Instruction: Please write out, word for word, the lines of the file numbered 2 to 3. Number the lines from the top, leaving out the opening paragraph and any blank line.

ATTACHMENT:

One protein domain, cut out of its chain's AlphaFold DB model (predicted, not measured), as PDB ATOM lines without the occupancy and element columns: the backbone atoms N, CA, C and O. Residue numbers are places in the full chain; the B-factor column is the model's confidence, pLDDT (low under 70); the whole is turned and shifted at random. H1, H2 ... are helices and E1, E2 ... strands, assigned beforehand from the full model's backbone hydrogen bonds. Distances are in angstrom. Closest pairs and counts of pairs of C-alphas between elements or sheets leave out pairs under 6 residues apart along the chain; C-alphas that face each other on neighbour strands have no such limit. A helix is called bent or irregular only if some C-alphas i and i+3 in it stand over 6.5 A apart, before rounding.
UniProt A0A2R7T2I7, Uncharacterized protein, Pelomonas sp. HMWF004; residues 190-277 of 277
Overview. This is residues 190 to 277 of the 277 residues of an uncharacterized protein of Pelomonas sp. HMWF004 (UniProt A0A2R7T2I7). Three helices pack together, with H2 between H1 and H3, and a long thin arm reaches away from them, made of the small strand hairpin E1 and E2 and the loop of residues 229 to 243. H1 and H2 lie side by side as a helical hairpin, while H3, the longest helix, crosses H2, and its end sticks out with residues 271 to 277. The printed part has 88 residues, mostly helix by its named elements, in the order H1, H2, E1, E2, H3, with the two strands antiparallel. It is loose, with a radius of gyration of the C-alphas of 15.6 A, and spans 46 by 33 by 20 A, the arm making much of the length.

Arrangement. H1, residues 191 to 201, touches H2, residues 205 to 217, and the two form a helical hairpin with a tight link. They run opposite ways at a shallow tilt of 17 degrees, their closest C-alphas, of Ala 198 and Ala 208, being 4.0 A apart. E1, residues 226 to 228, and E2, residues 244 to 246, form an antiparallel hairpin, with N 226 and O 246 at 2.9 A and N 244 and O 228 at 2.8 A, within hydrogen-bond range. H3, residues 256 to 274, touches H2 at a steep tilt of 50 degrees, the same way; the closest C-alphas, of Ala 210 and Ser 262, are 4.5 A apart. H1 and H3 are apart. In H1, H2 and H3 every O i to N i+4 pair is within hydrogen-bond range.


Overview. This is residues 190 to 277 of the 277 residues of an uncharacterized protein of Pelomonas sp. HMWF004 (UniProt A0A2R7T2I7). Three helices pack together, with H2 between H1 and H3, and a long thin arm reaches away from them, made of the small strand hairpin E1 and E2 and the loop of residues 229 to 243. H1 and H2 lie side by side as a helical hairpin, while H3, the longest helix, crosses H2, and its end sticks out with residues 271 to 277. The printed part has 88 residues, mostly helix by its named elements, in the order H1, H2, E1, E2, H3, with the two strands antiparallel. It is loose, with a radius of gyration of the C-alphas of 15.6 A, and spans 46 by 33 by 20 A, the arm making much of the length.

Arrangement. H1, residues 191 to 201, touches H2, residues 205 to 217, and the two form a helical hairpin with a tight link. They run opposite ways at a shallow tilt of 17 degrees, their closest C-alphas, of Ala 198 and Ala 208, being 4.0 A apart. E1, residues 226 to 228, and E2, residues 244 to 246, form an antiparallel hairpin, with N 226 and O 246 at 2.9 A and N 244 and O 228 at 2.8 A, within hydrogen-bond range. H3, residues 256 to 274, touches H2 at a steep tilt of 50 degrees, the same way; the closest C-alphas, of Ala 210 and Ser 262, are 4.5 A apart. H1 and H3 are apart. In H1, H2 and H3 every O i to N i+4 pair is within hydrogen-bond range.